However, there are some best practices for developing a successful marketing enablement plan.
What are the goals of your marketing enablement efforts? Be sure to document them. For example, you might aim to increase lead generation or improve the ROI of your content.
Be sure your goals are specific and measurable. In addition, they should align with the goals of your sales team and the organization as a whole.
A marketing enablement plan shouldn’t be created solely by the marketing team. Instead, it should be a collaborative effort, incorporating input from teams including sales and sales enablement.
Sales teams know their customers best. They can provide valuable insight into what is resonating with buyers – and what is making it easier (or harder) to close deals.
Marketing should also collaborate with sales enablement. After all, sales enablement teams help ensure sellers understand how to use the content that’s available to them.
One of the foundational steps of marketing enablement is to take an inventory of all existing marketing assets. Once all content is accounted for, the marketing team can determine which assets need to be refreshed and which should be eliminated.
After your content inventory is complete, map your existing assets to the customer journey. This exercise can help you understand where there is a need for additional marketing support.
Taking inventory of content seems simple enough. But that’s not always the case.
Oftentimes, marketing content is stored in multiple, disparate systems. It can be challenging to get a handle on all content.
A best practice is to store all marketing content in a single system of record. A content management system within a sales productivity platform is an ideal marketing enablement tool.
Storing your content in a central location ensures your sales reps can always find the latest and greatest versions of the content they need for any sales scenario. In addition, a content management system makes it easy to update, delete, or add new content.
Once you’ve developed new content and campaigns, it’s important to ensure sellers know about it. Sales reps need to understand how marketing initiatives fit in with their sales process – and how they can use marketing content to move deals forward.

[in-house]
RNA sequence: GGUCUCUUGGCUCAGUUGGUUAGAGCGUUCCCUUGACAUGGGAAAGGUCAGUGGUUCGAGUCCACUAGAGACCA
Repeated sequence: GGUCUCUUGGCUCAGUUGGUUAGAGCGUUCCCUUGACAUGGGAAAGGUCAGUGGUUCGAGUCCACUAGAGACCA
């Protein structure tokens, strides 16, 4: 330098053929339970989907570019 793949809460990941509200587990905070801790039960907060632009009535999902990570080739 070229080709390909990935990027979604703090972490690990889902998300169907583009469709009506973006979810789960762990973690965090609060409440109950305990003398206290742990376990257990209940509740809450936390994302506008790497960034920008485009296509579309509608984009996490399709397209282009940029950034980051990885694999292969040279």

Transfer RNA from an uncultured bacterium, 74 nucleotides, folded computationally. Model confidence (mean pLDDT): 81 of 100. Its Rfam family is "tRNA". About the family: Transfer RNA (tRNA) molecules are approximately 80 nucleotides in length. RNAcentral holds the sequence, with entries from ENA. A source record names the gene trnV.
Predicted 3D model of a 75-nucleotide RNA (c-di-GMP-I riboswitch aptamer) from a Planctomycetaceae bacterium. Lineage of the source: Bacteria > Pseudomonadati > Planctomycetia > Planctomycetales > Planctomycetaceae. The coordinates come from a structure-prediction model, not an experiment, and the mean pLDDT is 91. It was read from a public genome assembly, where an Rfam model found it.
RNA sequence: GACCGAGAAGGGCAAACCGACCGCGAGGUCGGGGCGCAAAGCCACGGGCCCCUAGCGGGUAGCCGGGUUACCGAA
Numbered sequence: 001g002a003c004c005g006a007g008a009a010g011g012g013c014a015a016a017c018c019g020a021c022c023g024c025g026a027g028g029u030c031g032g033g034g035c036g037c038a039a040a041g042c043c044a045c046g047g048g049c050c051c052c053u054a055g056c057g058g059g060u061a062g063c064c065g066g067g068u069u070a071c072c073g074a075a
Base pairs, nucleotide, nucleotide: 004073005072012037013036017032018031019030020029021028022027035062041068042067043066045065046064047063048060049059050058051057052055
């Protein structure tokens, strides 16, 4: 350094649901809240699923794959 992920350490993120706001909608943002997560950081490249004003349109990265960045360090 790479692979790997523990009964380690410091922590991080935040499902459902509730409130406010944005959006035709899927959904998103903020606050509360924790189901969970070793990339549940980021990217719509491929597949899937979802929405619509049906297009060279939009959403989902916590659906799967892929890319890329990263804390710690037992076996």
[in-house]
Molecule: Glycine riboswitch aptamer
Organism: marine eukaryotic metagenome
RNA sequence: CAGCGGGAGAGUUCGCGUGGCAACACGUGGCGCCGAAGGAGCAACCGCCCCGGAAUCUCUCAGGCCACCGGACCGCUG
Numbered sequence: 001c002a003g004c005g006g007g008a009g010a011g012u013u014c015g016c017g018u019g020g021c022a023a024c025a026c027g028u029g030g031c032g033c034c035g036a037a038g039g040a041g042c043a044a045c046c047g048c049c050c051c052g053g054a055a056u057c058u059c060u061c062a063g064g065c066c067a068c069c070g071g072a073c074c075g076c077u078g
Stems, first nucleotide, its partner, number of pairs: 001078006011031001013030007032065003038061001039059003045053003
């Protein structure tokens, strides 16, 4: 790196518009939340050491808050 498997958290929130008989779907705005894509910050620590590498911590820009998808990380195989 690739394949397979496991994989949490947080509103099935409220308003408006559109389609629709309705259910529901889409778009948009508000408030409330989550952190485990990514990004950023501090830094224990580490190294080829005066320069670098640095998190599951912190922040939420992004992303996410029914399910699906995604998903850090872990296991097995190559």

Be sure to partner with the sales enablement team to develop a plan for enabling sellers.
Data is a critical component of an effective marketing enablement strategy. Be sure you’re tapping into technology to measure the effectiveness of your messaging, content, and campaigns. Then, use this data to optimize accordingly.
For example, you can leverage your sales productivity platform to understand how buyers and sellers are engaging with a particular piece of content and how it is (or isn’t) improving deal outcomes. These insights can be used to optimize content.
In addition, ask for feedback from sales on an ongoing basis. Sales reps are meeting with customers all day. They have a good understanding of what’s working and what’s not.
Supercharge your marketing enablement strategy with Mindtickle
Modern buyers have high expectations for outstanding experiences. Generic marketing initiatives won’t cut it.
Today, a growing portion of organizations are turning to marketing enablement to deliver marketing that resonates with buyers throughout the sales cycle. It’s a win-win for marketing and sales alike. Better marketing leads to greater customer engagement. Engaged buyers are more likely to make a purchase.
Effective marketing enablement requires the right marketing enablement tools. Today, some of the world’s best organizations turn to Mindtickle to supercharge their marketing enablement strategy.
With Mindtickle’s integrated revenue productivity platform, sellers can easily access the content they need in any sales scenario. They can leverage training and coaching to better understand how to use the content and messaging that’s available to them.
Marketing teams turn to Mindtickle to understand how sales reps and buyers are engaging with content – and whether it’s impacting sales results. Marketing teams can use these insights to make optimizations that lead to better performance and ROI.